Arts

School of Music’s latest opera features double-header of Mozart, Bizet

Photo: Rémi Yuan 

It was not your typical Friday night in Tabaret Hall.

As students and staff left their last lecture of the evening, there was a certain sound projecting through the walls.

“Charm all the ladies,” Sandra Graham called out to two men surrounded by three women in bedazzled and lace gowns in Huguette Labelle Hall, as a strident piano score played in the background.

Graham has been busy directing her University of Ottawa music students for their upcoming production called Opera Confections. A mezzo-soprano herself, the well-versed professor has won a multitude of international vocalist awards, and has appeared on operatic stages in Canada, the United States, Germany, Holland, and China.

During the dress rehearsal Graham demanded the very best from her students. She was busy encouraging them to strut the stage in their heels for more emphasis and to push their acting ability so her students would shine in their operatic performance.

“Art stands for artificial, after all,” she said.

The show will feature excerpts from Mozart’s Marriage of Figaro and Bizet’s Carmen with the help of pianist Paula Lin.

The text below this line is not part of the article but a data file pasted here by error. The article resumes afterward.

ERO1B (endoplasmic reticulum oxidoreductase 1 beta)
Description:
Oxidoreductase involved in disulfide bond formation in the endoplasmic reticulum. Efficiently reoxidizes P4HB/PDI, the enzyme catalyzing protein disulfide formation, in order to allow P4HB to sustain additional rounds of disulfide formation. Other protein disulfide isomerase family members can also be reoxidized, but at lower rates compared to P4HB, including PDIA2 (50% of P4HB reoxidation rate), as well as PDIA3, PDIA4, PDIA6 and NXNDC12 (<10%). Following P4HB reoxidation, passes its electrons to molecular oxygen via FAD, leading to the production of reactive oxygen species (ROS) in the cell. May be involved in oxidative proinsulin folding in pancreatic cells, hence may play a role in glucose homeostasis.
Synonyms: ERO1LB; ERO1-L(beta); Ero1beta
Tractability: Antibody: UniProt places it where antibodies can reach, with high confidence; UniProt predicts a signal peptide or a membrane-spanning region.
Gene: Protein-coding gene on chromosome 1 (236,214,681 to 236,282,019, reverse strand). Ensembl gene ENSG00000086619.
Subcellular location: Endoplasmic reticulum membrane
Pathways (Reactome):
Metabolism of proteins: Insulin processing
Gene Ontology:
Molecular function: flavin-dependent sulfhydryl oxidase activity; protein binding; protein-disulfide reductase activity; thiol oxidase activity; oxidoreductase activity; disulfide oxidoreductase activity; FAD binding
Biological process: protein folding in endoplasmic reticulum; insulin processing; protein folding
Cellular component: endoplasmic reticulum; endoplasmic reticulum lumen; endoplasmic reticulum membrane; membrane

What makes the production unique is the encouraged audience participation element, with a sing-along for the popular “Toreador” scene in Carmen with lyrics projected during the chorus.

Marriage of Figaro is more of a comedic opera, and Carmen is more of a mishmash of curious and sexy,” says third-year performance student Grayson Nesbitt, a tenor singer and soloist in Marriage of Figaro and chorus performer in Carmen.

Marriage of Figaro is a continuation of the opera The Barber of Seville, in which the same characters now face the schemes of their troubled marriage commitments, with multiple plot lines of betrayal and revenge.

“They are two of the most popular operas in the repertoire, and if any of our singers go on to a career, they will most likely perform a role in one or both of the operas, and will have this experience as a starting point,” said Graham. “Also, both of these operas are very popular with the public, so everyone is happy.”

Nesbitt said he loves working on his craft with the U of O’s musical productions. “It’s an outlet for my emotions, really. Acting on stage, playing a character, it’s just a lot of fun.”

Graham said she chose an excerpt concert style of production to give less experienced singers a chance to perform more solo work and to learn from the moreadvanced singers.

Nesbitt said he looks forward to entertaining the crowd, thriving on their energy, and especially, being able to sing along in Carmen.

“It’s what it comes down to,” he said. “If I’m having fun, the audience is having fun. If we’re all having fun, it’s a good time, right?”

Opera Confections will be presented on March 14 at 7 p.m. and March 15 at 2 p.m. at Huguette Labelle Hall in Tabaret.